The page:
Before and After the Pandemic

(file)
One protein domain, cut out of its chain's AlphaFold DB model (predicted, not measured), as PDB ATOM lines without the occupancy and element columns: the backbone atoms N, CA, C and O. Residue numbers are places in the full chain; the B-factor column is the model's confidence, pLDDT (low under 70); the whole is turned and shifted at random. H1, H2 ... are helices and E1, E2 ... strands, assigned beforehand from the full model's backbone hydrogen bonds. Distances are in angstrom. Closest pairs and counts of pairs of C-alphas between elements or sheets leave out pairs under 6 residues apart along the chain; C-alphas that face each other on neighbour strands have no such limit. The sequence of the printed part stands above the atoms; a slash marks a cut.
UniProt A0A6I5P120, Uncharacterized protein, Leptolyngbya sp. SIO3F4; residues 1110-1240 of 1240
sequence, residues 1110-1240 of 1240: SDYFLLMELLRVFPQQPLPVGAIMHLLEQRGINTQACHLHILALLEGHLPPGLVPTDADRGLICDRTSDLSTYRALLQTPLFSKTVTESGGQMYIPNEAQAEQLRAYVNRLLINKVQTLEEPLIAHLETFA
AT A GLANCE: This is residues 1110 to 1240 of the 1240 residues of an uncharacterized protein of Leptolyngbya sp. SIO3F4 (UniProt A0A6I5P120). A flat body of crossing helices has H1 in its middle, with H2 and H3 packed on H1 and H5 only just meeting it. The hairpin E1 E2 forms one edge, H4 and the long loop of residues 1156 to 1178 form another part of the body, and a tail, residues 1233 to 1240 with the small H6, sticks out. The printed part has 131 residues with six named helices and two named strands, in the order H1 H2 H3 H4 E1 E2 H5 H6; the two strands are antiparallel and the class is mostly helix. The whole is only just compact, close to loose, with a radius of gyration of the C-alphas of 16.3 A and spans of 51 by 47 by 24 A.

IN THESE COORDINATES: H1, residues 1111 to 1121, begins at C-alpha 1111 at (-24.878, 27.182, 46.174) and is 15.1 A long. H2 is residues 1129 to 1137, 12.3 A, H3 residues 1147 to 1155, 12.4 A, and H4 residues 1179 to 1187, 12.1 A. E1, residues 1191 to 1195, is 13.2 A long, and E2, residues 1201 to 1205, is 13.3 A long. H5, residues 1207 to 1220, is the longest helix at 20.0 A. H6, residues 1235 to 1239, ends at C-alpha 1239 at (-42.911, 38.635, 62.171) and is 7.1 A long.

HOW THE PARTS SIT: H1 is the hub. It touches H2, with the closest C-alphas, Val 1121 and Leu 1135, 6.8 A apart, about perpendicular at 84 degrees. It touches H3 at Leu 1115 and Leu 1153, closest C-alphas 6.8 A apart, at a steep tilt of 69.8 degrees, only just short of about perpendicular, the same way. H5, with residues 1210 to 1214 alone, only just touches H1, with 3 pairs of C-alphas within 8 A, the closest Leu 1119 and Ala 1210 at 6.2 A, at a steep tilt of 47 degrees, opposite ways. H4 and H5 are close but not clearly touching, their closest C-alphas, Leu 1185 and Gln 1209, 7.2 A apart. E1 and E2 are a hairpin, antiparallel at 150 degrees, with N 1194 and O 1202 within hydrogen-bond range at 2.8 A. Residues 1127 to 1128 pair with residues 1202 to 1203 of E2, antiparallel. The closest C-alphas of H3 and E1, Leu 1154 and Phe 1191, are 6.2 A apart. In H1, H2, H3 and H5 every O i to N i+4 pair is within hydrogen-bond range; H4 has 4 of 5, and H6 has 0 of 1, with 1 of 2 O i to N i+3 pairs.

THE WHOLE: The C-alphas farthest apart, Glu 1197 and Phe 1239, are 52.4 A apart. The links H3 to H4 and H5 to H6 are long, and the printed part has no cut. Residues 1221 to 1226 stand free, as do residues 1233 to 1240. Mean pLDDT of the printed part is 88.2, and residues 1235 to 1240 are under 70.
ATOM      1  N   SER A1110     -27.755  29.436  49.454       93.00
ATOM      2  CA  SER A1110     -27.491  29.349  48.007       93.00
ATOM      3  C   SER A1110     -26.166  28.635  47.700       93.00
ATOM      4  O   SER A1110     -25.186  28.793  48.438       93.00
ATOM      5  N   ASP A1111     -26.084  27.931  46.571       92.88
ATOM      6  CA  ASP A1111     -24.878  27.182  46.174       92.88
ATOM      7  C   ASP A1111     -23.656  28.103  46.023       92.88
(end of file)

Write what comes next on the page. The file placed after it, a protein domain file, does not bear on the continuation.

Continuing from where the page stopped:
Drawing on his Engelsberg Lectures, Michael Burleigh explores the new global era of national populism. He first probes the nature of mass anger in the West: how might popular discontent be artificially incited and sustained by elite figures claiming to speak for the common people? He then compares empire’s difficult aftermaths in Britain and Russia: how does History foster a sense of exceptionality, and how is it exploited by populists, as we’ve seen again with 2020’s ‘statue wars’? And finally, he turns to China, where the ruling Communist Party depends on a nationalised version of History for popular support. Covid-19 has created problems for several populist leaders, whose image has suffered amidst the public’s new-found respect for expertise and disappointment over their shouty handling of the pandemic. Yet despite Donald Trump’s defeat, with extended economic depression looming, Burleigh fears that new post-populists may yet arise.